Last Updated: Friday, 11 July 2014, 13:14 GMT

Freedom of the Press - Micronesia (2006)

Publisher Freedom House
Publication Date 27 April 2006
Cite as Freedom House, Freedom of the Press - Micronesia (2006), 27 April 2006, available at: http://www.refworld.org/docid/473451d545.html [accessed 12 July 2014]
DisclaimerThis is not a UNHCR publication. UNHCR is not responsible for, nor does it necessarily endorse, its content. Any views expressed are solely those of the author or publisher and do not necessarily reflect those of UNHCR, the United Nations or its Member States.

Status: Free
Legal Environment: 1
Political Influences: 8
Economic Pressures: 11
Total Score: 20

Population: n/a
GNI/capita: n/a
Life Expectancy: 67
Religious Groups: Roman Catholic (50 percent), Protestant (47 percent), other (3 percent)
Ethnic Groups: Micronesian, Polynesian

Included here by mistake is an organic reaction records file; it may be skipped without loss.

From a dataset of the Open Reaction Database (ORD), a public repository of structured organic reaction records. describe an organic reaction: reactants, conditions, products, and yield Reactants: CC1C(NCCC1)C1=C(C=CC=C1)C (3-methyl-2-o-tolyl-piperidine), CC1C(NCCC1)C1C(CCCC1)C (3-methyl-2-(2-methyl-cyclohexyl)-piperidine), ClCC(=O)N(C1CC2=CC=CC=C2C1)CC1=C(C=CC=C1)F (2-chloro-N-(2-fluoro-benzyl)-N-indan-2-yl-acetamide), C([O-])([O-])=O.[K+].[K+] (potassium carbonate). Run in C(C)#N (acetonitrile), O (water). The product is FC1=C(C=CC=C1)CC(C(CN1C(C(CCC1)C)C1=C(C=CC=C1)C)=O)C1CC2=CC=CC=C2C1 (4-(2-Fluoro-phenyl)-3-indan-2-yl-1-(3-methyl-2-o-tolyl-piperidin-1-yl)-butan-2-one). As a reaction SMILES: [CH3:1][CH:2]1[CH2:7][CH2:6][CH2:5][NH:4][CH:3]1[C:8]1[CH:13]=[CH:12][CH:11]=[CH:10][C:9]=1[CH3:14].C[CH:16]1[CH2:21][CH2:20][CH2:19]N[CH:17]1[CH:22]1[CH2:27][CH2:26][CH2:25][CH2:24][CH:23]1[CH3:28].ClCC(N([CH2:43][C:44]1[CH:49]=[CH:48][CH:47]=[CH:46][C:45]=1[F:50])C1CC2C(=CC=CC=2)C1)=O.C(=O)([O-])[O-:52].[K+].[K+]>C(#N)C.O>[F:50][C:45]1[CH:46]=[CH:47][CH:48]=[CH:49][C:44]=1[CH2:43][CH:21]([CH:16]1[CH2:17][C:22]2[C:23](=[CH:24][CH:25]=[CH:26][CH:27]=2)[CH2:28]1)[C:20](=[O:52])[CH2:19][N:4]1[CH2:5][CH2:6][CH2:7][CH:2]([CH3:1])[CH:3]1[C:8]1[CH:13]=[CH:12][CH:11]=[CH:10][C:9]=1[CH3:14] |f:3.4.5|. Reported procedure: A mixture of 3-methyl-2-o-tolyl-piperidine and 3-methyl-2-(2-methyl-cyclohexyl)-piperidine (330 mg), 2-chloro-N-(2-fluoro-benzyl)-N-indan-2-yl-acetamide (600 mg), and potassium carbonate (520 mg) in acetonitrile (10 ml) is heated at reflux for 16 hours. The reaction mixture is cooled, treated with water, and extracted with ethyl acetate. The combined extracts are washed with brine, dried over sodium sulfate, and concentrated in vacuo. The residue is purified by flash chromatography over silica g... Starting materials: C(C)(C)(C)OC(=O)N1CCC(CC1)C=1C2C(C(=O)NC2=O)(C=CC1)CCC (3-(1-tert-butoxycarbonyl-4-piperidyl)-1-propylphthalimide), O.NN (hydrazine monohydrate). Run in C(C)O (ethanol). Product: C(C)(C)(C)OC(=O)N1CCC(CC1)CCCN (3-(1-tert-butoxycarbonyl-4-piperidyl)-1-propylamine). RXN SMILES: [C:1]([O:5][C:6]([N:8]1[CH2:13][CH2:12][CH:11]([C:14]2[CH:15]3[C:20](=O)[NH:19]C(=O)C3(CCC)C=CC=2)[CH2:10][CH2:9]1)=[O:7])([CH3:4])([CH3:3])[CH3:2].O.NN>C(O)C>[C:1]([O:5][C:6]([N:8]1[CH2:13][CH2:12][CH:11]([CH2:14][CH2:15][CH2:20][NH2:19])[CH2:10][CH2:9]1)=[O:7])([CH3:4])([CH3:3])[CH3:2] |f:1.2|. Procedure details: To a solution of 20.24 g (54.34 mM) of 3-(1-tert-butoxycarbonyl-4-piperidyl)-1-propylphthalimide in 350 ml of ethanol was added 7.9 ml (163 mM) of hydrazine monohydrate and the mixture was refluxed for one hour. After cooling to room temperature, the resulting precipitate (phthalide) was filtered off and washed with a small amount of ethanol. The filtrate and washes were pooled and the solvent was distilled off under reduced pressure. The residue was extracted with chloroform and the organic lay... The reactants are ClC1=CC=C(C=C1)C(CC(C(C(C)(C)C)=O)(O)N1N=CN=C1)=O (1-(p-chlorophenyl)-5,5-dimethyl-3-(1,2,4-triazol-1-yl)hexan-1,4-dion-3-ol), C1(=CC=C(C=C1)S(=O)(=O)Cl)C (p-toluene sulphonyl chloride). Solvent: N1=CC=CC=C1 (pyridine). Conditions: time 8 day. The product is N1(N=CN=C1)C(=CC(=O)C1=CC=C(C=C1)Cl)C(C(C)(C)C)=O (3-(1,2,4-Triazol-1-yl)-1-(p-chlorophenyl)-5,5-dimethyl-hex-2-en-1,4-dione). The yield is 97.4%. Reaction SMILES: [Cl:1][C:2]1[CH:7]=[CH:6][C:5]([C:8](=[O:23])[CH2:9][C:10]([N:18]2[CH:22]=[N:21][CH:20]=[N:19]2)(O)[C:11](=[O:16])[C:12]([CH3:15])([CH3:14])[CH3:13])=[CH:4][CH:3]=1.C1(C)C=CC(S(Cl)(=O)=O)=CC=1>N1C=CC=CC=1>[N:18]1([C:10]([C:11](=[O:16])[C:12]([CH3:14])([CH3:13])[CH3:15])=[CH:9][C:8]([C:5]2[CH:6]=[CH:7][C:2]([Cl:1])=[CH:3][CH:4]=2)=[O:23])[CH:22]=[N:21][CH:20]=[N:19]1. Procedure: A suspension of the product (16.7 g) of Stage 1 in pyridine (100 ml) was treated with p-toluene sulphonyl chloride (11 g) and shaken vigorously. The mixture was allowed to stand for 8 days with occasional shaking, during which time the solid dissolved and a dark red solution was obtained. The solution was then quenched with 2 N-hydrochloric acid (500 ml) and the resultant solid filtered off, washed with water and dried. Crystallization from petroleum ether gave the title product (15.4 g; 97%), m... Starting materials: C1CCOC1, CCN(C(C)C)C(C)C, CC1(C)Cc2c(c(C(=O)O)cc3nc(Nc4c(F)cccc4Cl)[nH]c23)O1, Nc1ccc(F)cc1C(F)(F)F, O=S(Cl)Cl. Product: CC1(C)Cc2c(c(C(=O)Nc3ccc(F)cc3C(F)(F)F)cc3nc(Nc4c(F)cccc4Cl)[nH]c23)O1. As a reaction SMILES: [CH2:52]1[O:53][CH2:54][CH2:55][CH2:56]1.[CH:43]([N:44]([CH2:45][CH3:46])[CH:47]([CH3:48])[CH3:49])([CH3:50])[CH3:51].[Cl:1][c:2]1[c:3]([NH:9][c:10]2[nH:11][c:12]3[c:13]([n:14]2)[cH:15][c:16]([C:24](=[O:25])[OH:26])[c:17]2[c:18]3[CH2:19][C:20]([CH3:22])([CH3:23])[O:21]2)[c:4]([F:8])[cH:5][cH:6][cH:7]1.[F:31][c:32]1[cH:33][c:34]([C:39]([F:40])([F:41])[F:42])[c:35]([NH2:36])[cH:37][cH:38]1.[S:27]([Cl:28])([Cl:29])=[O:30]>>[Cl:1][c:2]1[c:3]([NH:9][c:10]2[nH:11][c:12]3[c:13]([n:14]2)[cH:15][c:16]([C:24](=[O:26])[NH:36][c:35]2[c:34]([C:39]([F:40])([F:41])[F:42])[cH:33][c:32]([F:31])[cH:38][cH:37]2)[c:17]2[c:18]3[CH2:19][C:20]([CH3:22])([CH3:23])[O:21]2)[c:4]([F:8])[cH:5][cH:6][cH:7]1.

Capital: Palikir

Article 4, section 1 of the constitution guarantees that no law may deny or impair the right to freedom of expression, peaceable association, or petition. Although the government generally respects these rights in practice, a weak economy, considerable distance among Micronesia's four island states, and a small advertising base have resulted in limited media ownership. The newspaper with the broadest reach is the state-run Kaselehlie Press, which is published biweekly and is available throughout the country. While often distributed irregularly, independent weekly and monthly newspapers and bulletins are also published in the states of Yap, Kosrae, and Pohnpei. Each of the four state governments has radio stations that often include news and sessions of the state legislatures in the local language. However, harsh weather conditions and technical difficulties interfered with government radio broadcasting in both Yap and Chuuk for most of the year. Media from outside the country are more prevalent than internal sources of news and information, and access to international satellite broadcasts continues to grow. The government places no restrictions on access to the internet, and over 10 percent of Micronesians were reported to have had access in 2005.

Copyright notice: © Freedom House, Inc. · All Rights Reserved

Search Refworld